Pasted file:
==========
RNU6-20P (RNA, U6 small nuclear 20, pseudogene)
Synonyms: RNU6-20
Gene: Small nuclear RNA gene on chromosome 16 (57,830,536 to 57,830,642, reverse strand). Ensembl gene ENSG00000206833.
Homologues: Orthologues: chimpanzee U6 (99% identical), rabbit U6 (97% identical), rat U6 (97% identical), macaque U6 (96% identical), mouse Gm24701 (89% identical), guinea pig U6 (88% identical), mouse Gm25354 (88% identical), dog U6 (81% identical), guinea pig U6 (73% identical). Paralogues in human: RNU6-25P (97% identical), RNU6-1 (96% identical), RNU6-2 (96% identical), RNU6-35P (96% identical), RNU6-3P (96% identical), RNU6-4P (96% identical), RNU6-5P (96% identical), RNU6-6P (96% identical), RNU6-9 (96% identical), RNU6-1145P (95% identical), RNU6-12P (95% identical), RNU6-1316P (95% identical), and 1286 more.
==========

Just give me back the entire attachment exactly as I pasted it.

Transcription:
RNU6-20P (RNA, U6 small nuclear 20, pseudogene)
Synonyms: RNU6-20
Gene: Small nuclear RNA gene on chromosome 16 (57,830,536 to 57,830,642, reverse strand). Ensembl gene ENSG00000206833.
Homologues: Orthologues: chimpanzee U6 (99% identical), rabbit U6 (97% identical), rat U6 (97% identical), macaque U6 (96% identical), mouse Gm24701 (89% identical), guinea pig U6 (88% identical), mouse Gm25354 (88% identical), dog U6 (81% identical), guinea pig U6 (73% identical). Paralogues in human: RNU6-25P (97% identical), RNU6-1 (96% identical), RNU6-2 (96% identical), RNU6-35P (96% identical), RNU6-3P (96% identical), RNU6-4P (96% identical), RNU6-5P (96% identical), RNU6-6P (96% identical), RNU6-9 (96% identical), RNU6-1145P (95% identical), RNU6-12P (95% identical), RNU6-1316P (95% identical), and 1286 more.